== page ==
Talk about turning lemons into hard lemonade, humanists are expressing “enthusiasm” over a Costa Mesa billboard featuring an atheist-friendly quote by Thomas Jefferson being taken down shortly after it went up because the third U.S. president apparently never uttered or wrote the message.
Why applaud the embarrassing “gotcha” moment, courtesy of a snooping scribe?
Continue godlessly after the jump . . .
This requires a set up: Fountain Valley-based Backyard Skeptics, the largest group of organized nonbelievers in Orange County, announced it was putting this billboard up off Newport Boulevard near Industrial Way in Costa Mesa last Wednesday:
If you misplaced your glasses and believe that's an illustration of Doris Roberts, it is not. It's Thomas Jefferson, or “TJ,” as the slaves fighting off his horny advances used to call him.
“Many Christians believe that our nation was built upon Christian
tenants. It is not,” read an email to the Weekly from Backyard Skeptics founder Bruce Gleason. “This
billboard shows that the author of our Constitution did not consider
Christianity anything but superstitions based on fables and mythology.
Many of our Founding Fathers felt the same as Jefferson did. Our nation
is a secular, constitution-based nation. Our Constitution has no
reference to any holy book nor mentions any specific deity nor includes
any laws from such holy books.”
Gleason was inviting the Weekly and other media outlets to Wednesday afternoon's billboard unveiling. We wrote about it here:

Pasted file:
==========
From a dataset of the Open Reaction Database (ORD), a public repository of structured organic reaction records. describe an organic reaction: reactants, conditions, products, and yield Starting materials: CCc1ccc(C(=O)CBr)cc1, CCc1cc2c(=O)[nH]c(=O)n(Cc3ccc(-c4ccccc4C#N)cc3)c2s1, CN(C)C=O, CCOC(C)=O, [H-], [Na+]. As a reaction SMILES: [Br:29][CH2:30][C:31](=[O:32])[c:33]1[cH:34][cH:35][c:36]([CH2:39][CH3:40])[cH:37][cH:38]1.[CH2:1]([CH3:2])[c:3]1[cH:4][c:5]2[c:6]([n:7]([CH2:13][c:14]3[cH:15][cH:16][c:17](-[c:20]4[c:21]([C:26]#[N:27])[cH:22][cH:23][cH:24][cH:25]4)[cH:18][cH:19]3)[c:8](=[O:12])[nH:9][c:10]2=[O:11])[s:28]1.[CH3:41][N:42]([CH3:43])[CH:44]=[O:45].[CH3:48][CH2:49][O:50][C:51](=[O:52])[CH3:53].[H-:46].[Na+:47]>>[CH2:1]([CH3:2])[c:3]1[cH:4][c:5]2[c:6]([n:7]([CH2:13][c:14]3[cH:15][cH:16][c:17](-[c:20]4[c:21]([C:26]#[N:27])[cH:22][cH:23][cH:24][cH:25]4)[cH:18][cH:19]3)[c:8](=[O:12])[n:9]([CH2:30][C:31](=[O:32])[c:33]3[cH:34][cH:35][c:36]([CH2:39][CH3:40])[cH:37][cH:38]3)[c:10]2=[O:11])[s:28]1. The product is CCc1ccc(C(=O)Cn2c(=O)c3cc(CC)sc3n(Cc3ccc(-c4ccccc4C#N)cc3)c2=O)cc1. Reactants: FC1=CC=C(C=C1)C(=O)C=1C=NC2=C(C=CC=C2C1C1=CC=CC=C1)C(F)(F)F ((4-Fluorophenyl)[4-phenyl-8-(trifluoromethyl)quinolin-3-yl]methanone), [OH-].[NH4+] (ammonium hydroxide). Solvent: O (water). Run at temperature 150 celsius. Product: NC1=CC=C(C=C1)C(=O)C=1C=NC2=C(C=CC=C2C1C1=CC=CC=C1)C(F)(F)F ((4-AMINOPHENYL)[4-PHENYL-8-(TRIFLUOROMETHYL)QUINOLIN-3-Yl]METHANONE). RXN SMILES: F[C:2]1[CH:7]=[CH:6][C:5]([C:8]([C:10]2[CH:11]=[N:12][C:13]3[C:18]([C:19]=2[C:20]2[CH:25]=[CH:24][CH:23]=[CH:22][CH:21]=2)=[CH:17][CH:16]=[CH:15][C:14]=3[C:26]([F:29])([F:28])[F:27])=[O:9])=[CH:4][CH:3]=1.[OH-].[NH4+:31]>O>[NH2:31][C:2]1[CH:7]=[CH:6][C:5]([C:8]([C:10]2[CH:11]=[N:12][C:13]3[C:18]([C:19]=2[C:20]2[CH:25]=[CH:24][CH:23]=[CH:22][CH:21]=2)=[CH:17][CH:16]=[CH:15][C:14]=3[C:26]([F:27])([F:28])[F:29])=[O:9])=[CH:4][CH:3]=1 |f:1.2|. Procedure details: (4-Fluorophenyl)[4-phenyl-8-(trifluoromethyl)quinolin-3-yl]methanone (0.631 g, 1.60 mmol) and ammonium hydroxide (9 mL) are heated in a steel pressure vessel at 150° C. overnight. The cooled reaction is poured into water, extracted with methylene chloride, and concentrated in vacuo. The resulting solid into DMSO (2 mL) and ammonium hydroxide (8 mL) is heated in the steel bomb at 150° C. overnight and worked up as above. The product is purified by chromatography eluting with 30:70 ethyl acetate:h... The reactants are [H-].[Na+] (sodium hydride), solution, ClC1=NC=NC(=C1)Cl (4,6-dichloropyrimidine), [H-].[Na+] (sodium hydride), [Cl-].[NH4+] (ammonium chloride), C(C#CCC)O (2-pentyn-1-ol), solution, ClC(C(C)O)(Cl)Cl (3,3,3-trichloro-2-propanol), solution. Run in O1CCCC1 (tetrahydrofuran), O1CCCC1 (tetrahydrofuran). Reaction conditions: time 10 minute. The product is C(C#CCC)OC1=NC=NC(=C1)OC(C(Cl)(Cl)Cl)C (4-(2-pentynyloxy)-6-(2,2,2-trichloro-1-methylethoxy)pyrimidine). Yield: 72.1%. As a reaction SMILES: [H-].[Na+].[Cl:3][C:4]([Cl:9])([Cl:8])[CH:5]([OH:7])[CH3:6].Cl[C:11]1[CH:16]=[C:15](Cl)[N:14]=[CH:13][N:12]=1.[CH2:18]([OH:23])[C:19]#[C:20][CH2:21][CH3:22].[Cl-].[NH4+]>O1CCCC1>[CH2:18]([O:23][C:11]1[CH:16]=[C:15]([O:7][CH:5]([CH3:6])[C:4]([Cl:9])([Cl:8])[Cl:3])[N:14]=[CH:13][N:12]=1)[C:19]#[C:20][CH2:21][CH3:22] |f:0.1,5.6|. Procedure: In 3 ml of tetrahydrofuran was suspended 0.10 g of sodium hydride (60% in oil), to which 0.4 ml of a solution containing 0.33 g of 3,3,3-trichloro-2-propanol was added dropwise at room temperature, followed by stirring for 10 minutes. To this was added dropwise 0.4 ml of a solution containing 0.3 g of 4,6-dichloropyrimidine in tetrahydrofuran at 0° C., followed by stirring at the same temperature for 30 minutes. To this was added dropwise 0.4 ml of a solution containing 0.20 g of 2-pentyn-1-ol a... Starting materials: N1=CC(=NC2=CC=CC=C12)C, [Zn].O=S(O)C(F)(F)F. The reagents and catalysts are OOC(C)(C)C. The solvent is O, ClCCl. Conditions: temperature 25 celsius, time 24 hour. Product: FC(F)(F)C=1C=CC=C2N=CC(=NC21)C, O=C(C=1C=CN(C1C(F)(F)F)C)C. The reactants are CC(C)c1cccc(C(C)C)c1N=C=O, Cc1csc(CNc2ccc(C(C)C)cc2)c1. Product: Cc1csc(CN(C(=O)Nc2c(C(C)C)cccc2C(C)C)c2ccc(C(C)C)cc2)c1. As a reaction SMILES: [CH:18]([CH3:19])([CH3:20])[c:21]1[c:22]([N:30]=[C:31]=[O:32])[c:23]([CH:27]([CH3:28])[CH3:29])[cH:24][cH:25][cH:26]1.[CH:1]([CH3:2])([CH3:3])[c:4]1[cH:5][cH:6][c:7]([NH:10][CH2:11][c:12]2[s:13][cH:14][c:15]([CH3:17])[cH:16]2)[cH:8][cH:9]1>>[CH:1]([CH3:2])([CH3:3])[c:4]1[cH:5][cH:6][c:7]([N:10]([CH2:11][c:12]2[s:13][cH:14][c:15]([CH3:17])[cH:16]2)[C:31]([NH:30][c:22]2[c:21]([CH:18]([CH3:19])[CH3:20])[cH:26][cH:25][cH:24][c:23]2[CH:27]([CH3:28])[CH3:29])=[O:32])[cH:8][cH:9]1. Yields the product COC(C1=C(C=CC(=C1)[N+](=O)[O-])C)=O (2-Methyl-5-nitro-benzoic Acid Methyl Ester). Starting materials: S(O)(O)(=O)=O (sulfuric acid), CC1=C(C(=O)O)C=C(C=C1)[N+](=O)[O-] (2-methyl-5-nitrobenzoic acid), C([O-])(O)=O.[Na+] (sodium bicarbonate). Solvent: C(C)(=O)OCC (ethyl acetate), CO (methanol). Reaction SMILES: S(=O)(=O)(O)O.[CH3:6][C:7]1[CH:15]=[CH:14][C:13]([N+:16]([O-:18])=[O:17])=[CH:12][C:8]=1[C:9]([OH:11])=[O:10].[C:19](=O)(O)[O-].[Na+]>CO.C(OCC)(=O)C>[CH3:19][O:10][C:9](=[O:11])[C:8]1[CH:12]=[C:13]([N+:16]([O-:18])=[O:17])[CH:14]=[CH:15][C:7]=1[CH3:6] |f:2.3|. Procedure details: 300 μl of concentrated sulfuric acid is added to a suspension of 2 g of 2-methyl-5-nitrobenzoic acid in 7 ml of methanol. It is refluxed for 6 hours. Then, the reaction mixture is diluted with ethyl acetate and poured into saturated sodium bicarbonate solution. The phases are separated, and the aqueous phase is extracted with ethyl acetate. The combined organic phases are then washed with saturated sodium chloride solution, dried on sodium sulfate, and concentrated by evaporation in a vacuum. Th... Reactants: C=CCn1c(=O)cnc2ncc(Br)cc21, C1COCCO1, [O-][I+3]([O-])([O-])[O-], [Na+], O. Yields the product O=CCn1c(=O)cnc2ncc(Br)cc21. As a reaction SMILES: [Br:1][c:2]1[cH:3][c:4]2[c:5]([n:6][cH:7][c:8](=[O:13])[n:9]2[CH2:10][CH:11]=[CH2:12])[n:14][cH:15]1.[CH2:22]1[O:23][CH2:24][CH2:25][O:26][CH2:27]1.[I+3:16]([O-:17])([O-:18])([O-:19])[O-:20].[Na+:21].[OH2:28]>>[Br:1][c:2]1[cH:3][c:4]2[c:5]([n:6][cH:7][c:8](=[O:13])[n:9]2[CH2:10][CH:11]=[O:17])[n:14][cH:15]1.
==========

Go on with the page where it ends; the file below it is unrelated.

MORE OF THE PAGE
However, before the blessed event, the Orange County Register's Jon Cassidy contacted the Jefferson Library Collection at Monticello and was told TJ never said or wrote what's on the billboard–or at least he didn't in any of the records examined by the foremost Jefferson scholars and historians.
Naturally, such a fuck-up would put a damper on your press conference, but to his credit, Gleason manned up and admitted his mistake.
Fast forward to today's email to the Weekly from Roy Speckhardt, executive director of the American
Humanist Association in Washington, D.C.
“It's uplifting to see Americans discussing the views of Jefferson
and examining his influence on the secular nature of our
constitution,” writes Speckhardt.
While the quote Backyard Skeptics used may have been wrong, “The sentiment on the billboard is
not out of character for Jefferson, despite its misattribution,” Speckhardt adds.
Indeed, for proof that Jefferson “did indeed find serious fault with religion,” the humanist leader points to the fact-checker, Monticello, and especially its website, where some nosing around will produce actual TJ quotes and passages in the same questioning vein as the discredited quote.
“Millions of innocent men, women and
children, since the introduction of Christianity, have been burnt,
tortured, fined, imprisoned: yet we have not advanced one inch towards
uniformity. What has been the effect of coercion?To make one half the
world fools, and the other half hypocrites. To support roguery and error
all over the earth.”
“…those who live by mystery
& charlatanerie, fearing you would render them useless by
simplifying the Christian philosophy, the most sublime & benevolent,
but most perverted system that ever shone on man, endeavored to crush
your well earnt, & well deserved fame.”
“Question with boldness even the
existence of a god; because, if there be one, he must more approve the
homage of reason, than that of blindfolded fear.”